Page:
Get the class of a Django view function

I needed to be able to get the class of a view function, once it had been instantiated via MyView.as_view(). I’d done something similar in the past to get the base callable view, but this was slightly different.

from django.views.generic.base import View

def get_class(func):
    if not getattr(func, 'func_closure', None):
    for closure in func.func_closure:
        contents = closure.cell_contents
        if not contents:
        if getattr(contents, '__bases__', None) and issubclass(contents, View):
            return contents
        result = get_class(contents)
        if result:
            return result

This is a recursive function that does a depth-first search on the function object, until it finds an object that is a class, and is a subclass of django.views.generic.base.View.

You can use it like:

from django.core.urlresolvers import resolve
view = resolve('/path/to/url')

view_class = get_class(view.func)

KnockoutJS HTML binding

TL;DR: Don’t use KnockoutJS html binding lots of times in your page.

I’m in the middle of rewriting a large part of our application in HTML: for a lot of the interactivity stuff, anything more than just a simple behaviour, I’m turning to KnockoutJS.

Mostly, it’s been awesome. Being able to use two-way binding is the obvious big winner, but dependency tracking is also fantastic.

However, I have had some concerns with performance in the past, and this was always on my mind as I moved into quite a complicated part of the system.

Our approach is that we are not creating a single page application: different parts of the system are at different URLs, and visiting that page loads up the relevant javascript. This is a deliberate tradeoff, mostly because for the forseeable future, our software will not work without a connection to our server: most of the logic related to shift selection is handled by that. We aren’t about to change that.

While rewriting the rostering interface, I initially had Django render the HTML, and I added behaviours. This was possible, and quite fast, however as the behaviours became more complex, I was doing things like sending back scripts that caused other parts of the page to refresh themselves. It was all rather fragile.

So, I went back to KnockoutJS. After a while, I noticed significant slowdowns when dealing with pages that really shouldn’t have been that slow. I’d optimised the database access for the fetching of shifts (and indeed, it is much faster than before), but it felt like Knockout was very sluggish.

I do have quite a few ko.computed() objects, perhaps they were slowing it down? Notably, the function that filters which shifts should be shown where on the page.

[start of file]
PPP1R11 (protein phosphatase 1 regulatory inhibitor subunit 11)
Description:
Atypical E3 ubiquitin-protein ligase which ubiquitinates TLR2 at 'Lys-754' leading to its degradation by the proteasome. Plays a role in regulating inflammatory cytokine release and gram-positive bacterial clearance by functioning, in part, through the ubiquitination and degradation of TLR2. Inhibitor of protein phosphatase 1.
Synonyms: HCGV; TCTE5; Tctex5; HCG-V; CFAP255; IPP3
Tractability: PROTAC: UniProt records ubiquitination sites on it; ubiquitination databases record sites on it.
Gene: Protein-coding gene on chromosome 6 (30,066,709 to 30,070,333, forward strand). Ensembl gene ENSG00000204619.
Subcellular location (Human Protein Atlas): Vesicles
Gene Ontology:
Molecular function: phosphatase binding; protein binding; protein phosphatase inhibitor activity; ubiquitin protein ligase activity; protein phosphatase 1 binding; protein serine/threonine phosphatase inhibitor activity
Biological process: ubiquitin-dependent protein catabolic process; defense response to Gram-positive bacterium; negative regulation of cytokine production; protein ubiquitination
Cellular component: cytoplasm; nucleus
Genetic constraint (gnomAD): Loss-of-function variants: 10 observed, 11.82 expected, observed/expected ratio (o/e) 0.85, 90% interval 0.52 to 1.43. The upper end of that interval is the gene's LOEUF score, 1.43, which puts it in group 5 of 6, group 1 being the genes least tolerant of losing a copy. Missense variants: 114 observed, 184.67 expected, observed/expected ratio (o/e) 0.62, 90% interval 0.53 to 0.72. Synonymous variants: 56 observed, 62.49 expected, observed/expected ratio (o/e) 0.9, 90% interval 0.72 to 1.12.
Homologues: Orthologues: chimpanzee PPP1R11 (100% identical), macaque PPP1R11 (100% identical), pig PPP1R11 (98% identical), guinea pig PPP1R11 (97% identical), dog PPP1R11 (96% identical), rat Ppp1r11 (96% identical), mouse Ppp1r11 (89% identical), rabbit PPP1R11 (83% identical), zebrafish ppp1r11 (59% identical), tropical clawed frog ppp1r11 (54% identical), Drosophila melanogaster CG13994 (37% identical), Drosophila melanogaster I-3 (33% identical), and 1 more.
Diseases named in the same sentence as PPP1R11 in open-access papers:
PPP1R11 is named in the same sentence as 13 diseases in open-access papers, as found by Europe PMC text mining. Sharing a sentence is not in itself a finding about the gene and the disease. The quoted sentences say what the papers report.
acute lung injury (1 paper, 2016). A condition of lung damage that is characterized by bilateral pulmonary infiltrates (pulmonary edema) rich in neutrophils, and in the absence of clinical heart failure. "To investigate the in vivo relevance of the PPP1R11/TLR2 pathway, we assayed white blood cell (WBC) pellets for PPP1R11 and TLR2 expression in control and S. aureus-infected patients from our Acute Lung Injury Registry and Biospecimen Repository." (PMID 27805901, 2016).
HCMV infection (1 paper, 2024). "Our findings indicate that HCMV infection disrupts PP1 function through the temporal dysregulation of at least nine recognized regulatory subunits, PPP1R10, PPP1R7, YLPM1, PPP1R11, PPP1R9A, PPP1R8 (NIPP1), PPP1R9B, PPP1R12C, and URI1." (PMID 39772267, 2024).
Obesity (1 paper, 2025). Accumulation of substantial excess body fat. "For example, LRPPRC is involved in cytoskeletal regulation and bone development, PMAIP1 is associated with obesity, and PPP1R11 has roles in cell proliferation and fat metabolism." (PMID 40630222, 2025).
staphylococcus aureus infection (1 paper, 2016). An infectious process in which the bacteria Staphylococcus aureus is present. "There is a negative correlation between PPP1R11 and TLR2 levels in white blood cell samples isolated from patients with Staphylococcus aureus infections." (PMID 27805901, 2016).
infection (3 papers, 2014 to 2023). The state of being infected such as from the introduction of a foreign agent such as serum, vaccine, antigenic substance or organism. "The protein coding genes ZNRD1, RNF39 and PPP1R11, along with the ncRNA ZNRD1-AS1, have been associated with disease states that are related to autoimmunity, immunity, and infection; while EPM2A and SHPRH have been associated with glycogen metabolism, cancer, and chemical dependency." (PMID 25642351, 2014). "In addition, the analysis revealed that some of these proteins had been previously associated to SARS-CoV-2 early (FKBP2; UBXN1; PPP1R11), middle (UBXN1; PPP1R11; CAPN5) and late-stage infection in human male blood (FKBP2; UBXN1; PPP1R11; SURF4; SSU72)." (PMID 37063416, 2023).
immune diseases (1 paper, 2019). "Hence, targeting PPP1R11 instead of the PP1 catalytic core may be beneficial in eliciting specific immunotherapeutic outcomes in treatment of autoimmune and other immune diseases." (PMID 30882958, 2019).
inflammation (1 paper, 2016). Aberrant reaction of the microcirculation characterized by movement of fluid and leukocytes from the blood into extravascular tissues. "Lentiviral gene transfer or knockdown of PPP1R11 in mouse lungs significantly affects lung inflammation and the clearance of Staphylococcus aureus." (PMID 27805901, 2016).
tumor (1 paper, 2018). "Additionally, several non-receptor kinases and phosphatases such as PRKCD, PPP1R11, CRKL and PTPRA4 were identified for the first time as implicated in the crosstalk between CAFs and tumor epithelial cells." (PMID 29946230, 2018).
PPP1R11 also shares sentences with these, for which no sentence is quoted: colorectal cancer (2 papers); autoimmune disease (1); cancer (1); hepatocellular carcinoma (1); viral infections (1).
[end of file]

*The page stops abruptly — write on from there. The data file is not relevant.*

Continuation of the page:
So I put some console.time()/timeEnd() calls in place.

Nope: the initial parse of the data runs in less than half a millisecond: instantiating the objects took a while, but the filtering of shifts was taking much less than 100ms.

However, the initial call to ko.applyBindings() was taking several seconds.

The most annoying thing was that when the developer tools were open, it was taking far, far longer!

Eventually, through using the developer tools profiling, I discovered that the slowdown was because of repeated code like:

foo.innerHTML = bar;

Initially, I had thought this slowdown was in KnockoutJS itself, and played around with other ways of binding (such as using the knockout-repeat plugin). Still slow.

Eventually, however, I worked out that it was the act of interacting with the DOM in this manner that was slow. More specifically, the assignation to innerHTML was occurring in the html: binding.

Looking through my source code, I discovered code that looked like:

<span data-bind="html: icon"></span>

And, icon contained the HTML I wanted to put in there:

<i class="icon-ok"></i>

Which was a bad idea to begin with: it conflated UI with data to begin with. So, I replaced the code that looked like:

this.icon = '<i class="icon-ok"></i>';


this.icon = {
  'icon-time': true

And then, in the HTML:

<i data-bind="css: icon"></i>

Bingo. All of a sudden, a page that took several seconds to re-render does so in around a second.

It’s important to note that this pattern was repeated several times for each shift: and we have possibly dozens of shifts on a page. When you really need to use the html binding that’s fine, just don’t stick it inside a loop (or worse still, inside a nested loop).

Scheme line "values"

Years ago, when I first saw TextMate demonstrated, one of the ways it was used as a teaching tool, when teaching Ruby, was to have the current line executed, and the value it returned appended to the current line:

(2 + 3) * 4 / 5 # => 4

That is, pressing Cmd-Shift-Ctrl-E would execute the line, and update the marker.

Today, while playing around with Scheme, I came up with a neat way to do the same type of thing.

Initially, I made it so that it executed the current line, and added/updated the marker. Then, I realised I could load the file, and then execute the current line.

You can create a new bundle command, and bind it to whatever key you want, with a scope selector of source.scheme, Input of Line, Output of Replace Input.

#!/usr/bin/env bash

[[ -f "${TM_SUPPORT_PATH}/lib/" ]] && . "${TM_SUPPORT_PATH}/lib/"

# Evaluate the current line in our Scheme interpreter
# The interpreter you use should be set in the environment
# variable TM_SCHEME

# The whole file will be loaded, and the current line's value executed,
# and added to the line as a comment.

CMD=$(basename "$INTERPRET")

LINE=`cat /dev/stdin | sed 's/; =>.*//'`
VALUE=`echo $LINE | $INTERPRET --load $TM_FILEPATH | grep ';Value: ' | sed 's/;Value: //'`

echo -n $LINE "; =>" $VALUE

Unfortunately, trailing comments are handled as a seperate line, so getting the ruby-like behaviour of updating all of the ; => comments will have to wait for another day.